Right up from I want to say that I DO NOT recommend this practice for the squeamish. If your like me and like loosing sleep at night, and like scaring the pants off Sun and Veritas tech support, then go for it.
Mirror Juggling is the term I dreamed up for one of my favorite pastimes. The idea is to rebuild existing volumes by attaching a plex (mirror) to the volume, sync'ing the plexes, and then detaching the original plex from the volume. At that point I'd destroy the original plex, and rebuild it from scratch to my design. Once the plex was rebuilt the way I wanted it, I'd attach the plex back to the volume, and let it sync. After the sync is done I can remove my temporary plex. See the idea here? The mental image I get when doing this is of water (representing the data) being rolled around in a box (representing the volume). As I roll the volume I slosh the data along with it, rebuilding behind it.
This process is pretty simple in concept, but horribly scary... on a production system this isn't for people with heart problems. But, if you hadn't guessed, the reason I'd do something as risky as this is because I can completely rebuild volumes from scratch on a hot system. NO DOWNTIME! Generally, in the environments I've worked, the systems running VxVM are the production systems that are expected to deliver 99.999% annual uptime, which doesn't lend for fixing old problems, and design flaws. Mirror Juggling is the solution I came up with.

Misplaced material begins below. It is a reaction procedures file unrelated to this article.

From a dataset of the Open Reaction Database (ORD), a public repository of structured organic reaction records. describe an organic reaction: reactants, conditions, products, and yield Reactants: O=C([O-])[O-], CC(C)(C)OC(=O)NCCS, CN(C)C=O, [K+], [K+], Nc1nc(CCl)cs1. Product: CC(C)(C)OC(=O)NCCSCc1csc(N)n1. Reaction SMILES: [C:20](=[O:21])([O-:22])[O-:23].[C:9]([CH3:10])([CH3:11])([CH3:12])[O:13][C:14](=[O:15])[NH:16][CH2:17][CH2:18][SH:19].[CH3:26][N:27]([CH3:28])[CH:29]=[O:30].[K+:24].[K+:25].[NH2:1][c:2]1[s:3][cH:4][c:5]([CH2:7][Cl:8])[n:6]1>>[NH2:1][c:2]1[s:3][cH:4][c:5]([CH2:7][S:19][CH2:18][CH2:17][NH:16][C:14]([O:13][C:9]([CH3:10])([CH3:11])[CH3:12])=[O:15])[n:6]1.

The key that we're exploiting through this process is Veritas's ability to sync and contain plexes that aren't identical. I once used this method to fix a plex that contained 10 subdisks, yet only was striped to only use 5 columns. In this situation I had 5 disks that we're being utilized. Rather than use a cheap hack I want to rebuild, so I took on of my mirrors offline, removed the plex, then the subdisks until I had the plex broken down into it's VM Disks. From there I created subdisks, and then specified the striping model I wanted (10 columns with a 256k stripe width) to create the plex. Once my plex was the way I wanted it I reattached it to the volume and let it sync. Once it was sync'ed I took the other mirror offline and did the same to it. Afterwords I had only minimal clean up to do (which in this case involved expanding the filesystem to use all the extra space I had!). The point was that this was a production system, if it went down people went home, and I wasn't scheduled to get a downtime for 6 weeks. I did everything during a slow time with 0 downtime.